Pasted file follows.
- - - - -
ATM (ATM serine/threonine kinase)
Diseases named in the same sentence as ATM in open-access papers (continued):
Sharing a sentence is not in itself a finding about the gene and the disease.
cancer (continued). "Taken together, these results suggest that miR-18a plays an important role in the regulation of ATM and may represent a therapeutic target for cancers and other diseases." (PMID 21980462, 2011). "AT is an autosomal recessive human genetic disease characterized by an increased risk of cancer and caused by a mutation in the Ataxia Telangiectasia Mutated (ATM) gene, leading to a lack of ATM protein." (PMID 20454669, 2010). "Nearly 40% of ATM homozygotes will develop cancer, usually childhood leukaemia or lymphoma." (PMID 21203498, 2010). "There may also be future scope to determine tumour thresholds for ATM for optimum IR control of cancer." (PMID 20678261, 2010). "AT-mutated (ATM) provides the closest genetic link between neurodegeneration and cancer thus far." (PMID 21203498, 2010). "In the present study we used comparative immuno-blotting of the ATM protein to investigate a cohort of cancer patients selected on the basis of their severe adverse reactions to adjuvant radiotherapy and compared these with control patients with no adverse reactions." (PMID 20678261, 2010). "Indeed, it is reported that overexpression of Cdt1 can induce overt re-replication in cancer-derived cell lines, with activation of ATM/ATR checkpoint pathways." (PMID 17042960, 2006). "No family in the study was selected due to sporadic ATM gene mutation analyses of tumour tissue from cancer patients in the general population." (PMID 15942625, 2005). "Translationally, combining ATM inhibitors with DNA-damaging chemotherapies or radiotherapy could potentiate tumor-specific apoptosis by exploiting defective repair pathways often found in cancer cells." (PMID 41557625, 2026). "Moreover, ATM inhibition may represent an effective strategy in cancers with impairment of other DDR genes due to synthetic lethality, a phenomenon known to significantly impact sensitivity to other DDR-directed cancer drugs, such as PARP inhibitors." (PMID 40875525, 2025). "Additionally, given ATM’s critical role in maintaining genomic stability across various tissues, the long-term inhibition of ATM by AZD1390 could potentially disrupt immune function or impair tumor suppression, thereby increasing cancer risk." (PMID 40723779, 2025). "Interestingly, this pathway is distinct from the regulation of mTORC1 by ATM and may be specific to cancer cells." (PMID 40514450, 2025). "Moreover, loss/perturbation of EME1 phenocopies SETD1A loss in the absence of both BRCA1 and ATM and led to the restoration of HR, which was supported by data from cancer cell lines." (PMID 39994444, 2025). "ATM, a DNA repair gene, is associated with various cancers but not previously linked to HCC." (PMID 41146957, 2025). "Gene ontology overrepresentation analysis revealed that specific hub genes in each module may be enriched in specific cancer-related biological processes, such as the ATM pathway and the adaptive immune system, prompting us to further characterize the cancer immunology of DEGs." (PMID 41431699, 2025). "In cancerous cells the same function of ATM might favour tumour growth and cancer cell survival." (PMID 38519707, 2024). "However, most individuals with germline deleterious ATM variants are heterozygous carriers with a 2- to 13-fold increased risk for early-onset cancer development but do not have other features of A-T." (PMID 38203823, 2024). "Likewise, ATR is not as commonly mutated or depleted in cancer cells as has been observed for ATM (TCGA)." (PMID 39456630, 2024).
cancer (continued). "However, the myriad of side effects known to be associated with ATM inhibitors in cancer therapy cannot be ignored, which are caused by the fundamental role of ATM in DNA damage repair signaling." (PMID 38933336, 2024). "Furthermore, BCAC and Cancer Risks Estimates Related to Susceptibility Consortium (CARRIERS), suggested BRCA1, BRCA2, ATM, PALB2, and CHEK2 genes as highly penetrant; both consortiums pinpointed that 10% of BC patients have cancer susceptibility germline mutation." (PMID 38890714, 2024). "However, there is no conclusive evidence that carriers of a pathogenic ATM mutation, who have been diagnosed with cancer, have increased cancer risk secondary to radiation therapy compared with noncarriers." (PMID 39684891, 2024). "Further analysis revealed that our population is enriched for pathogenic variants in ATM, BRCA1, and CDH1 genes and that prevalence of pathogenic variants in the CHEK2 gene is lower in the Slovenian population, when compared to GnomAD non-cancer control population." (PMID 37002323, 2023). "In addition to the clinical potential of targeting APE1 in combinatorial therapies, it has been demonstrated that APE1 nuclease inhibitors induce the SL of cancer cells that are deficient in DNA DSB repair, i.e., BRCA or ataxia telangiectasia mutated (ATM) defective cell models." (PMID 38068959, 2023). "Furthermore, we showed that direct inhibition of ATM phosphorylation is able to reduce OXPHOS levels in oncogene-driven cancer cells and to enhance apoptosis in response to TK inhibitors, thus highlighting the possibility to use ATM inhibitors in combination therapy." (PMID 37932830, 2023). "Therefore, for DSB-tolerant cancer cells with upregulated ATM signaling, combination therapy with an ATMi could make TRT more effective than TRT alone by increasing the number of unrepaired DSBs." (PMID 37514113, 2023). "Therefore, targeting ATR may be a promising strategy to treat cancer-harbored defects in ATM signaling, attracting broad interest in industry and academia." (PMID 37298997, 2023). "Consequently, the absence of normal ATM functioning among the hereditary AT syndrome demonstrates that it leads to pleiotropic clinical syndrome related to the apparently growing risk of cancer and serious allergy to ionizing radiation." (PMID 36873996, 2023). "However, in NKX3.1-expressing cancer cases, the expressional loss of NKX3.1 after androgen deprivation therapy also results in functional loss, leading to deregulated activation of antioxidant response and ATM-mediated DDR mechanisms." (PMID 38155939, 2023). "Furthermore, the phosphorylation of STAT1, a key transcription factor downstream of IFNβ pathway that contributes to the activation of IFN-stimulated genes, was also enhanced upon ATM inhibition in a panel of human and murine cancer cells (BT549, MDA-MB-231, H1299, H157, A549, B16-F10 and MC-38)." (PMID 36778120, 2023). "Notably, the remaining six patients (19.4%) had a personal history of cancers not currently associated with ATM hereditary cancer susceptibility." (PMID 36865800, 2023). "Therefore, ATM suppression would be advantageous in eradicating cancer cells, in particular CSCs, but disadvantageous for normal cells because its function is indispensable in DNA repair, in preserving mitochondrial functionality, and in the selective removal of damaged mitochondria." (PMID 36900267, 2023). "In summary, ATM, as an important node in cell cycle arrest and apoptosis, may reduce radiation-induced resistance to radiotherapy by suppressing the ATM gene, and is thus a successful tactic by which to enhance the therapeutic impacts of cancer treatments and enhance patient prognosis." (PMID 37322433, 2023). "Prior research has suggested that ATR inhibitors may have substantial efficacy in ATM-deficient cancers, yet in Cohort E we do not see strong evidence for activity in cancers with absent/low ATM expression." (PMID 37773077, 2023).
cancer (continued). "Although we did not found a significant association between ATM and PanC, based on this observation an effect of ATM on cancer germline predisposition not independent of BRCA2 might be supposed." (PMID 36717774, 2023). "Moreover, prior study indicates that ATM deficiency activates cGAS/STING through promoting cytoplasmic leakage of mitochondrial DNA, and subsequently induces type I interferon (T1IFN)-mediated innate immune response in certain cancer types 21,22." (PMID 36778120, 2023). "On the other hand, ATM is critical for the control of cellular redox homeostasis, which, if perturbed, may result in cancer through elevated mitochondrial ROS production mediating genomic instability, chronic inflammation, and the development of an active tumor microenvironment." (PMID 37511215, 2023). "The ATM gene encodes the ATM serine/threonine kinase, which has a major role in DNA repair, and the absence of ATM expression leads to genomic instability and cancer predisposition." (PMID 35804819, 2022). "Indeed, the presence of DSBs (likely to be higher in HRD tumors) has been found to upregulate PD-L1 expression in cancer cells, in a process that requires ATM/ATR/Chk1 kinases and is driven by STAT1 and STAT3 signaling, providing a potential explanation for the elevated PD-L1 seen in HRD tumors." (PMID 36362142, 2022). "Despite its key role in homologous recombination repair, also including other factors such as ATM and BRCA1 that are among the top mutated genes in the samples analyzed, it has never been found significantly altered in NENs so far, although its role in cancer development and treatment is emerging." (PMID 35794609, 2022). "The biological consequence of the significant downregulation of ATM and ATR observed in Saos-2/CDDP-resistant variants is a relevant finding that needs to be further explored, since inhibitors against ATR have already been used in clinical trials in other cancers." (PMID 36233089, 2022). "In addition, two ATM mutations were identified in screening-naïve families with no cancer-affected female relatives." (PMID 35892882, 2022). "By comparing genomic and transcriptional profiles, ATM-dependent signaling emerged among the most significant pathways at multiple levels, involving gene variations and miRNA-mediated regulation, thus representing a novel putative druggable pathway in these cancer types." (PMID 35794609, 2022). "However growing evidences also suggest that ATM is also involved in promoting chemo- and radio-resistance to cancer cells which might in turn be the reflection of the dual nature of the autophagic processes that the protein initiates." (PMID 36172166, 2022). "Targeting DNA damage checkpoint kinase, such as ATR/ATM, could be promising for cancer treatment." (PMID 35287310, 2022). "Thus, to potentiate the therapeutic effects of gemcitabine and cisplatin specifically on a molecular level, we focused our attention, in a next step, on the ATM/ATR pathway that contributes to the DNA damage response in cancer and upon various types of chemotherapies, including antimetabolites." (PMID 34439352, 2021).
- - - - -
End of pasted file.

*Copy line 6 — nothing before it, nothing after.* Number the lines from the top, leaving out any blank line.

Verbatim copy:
cancer (continued). "Although we did not found a significant association between ATM and PanC, based on this observation an effect of ATM on cancer germline predisposition not independent of BRCA2 might be supposed." (PMID 36717774, 2023). "Moreover, prior study indicates that ATM deficiency activates cGAS/STING through promoting cytoplasmic leakage of mitochondrial DNA, and subsequently induces type I interferon (T1IFN)-mediated innate immune response in certain cancer types 21,22." (PMID 36778120, 2023). "On the other hand, ATM is critical for the control of cellular redox homeostasis, which, if perturbed, may result in cancer through elevated mitochondrial ROS production mediating genomic instability, chronic inflammation, and the development of an active tumor microenvironment." (PMID 37511215, 2023). "The ATM gene encodes the ATM serine/threonine kinase, which has a major role in DNA repair, and the absence of ATM expression leads to genomic instability and cancer predisposition." (PMID 35804819, 2022). "Indeed, the presence of DSBs (likely to be higher in HRD tumors) has been found to upregulate PD-L1 expression in cancer cells, in a process that requires ATM/ATR/Chk1 kinases and is driven by STAT1 and STAT3 signaling, providing a potential explanation for the elevated PD-L1 seen in HRD tumors." (PMID 36362142, 2022). "Despite its key role in homologous recombination repair, also including other factors such as ATM and BRCA1 that are among the top mutated genes in the samples analyzed, it has never been found significantly altered in NENs so far, although its role in cancer development and treatment is emerging." (PMID 35794609, 2022). "The biological consequence of the significant downregulation of ATM and ATR observed in Saos-2/CDDP-resistant variants is a relevant finding that needs to be further explored, since inhibitors against ATR have already been used in clinical trials in other cancers." (PMID 36233089, 2022). "In addition, two ATM mutations were identified in screening-naïve families with no cancer-affected female relatives." (PMID 35892882, 2022). "By comparing genomic and transcriptional profiles, ATM-dependent signaling emerged among the most significant pathways at multiple levels, involving gene variations and miRNA-mediated regulation, thus representing a novel putative druggable pathway in these cancer types." (PMID 35794609, 2022). "However growing evidences also suggest that ATM is also involved in promoting chemo- and radio-resistance to cancer cells which might in turn be the reflection of the dual nature of the autophagic processes that the protein initiates." (PMID 36172166, 2022). "Targeting DNA damage checkpoint kinase, such as ATR/ATM, could be promising for cancer treatment." (PMID 35287310, 2022). "Thus, to potentiate the therapeutic effects of gemcitabine and cisplatin specifically on a molecular level, we focused our attention, in a next step, on the ATM/ATR pathway that contributes to the DNA damage response in cancer and upon various types of chemotherapies, including antimetabolites." (PMID 34439352, 2021).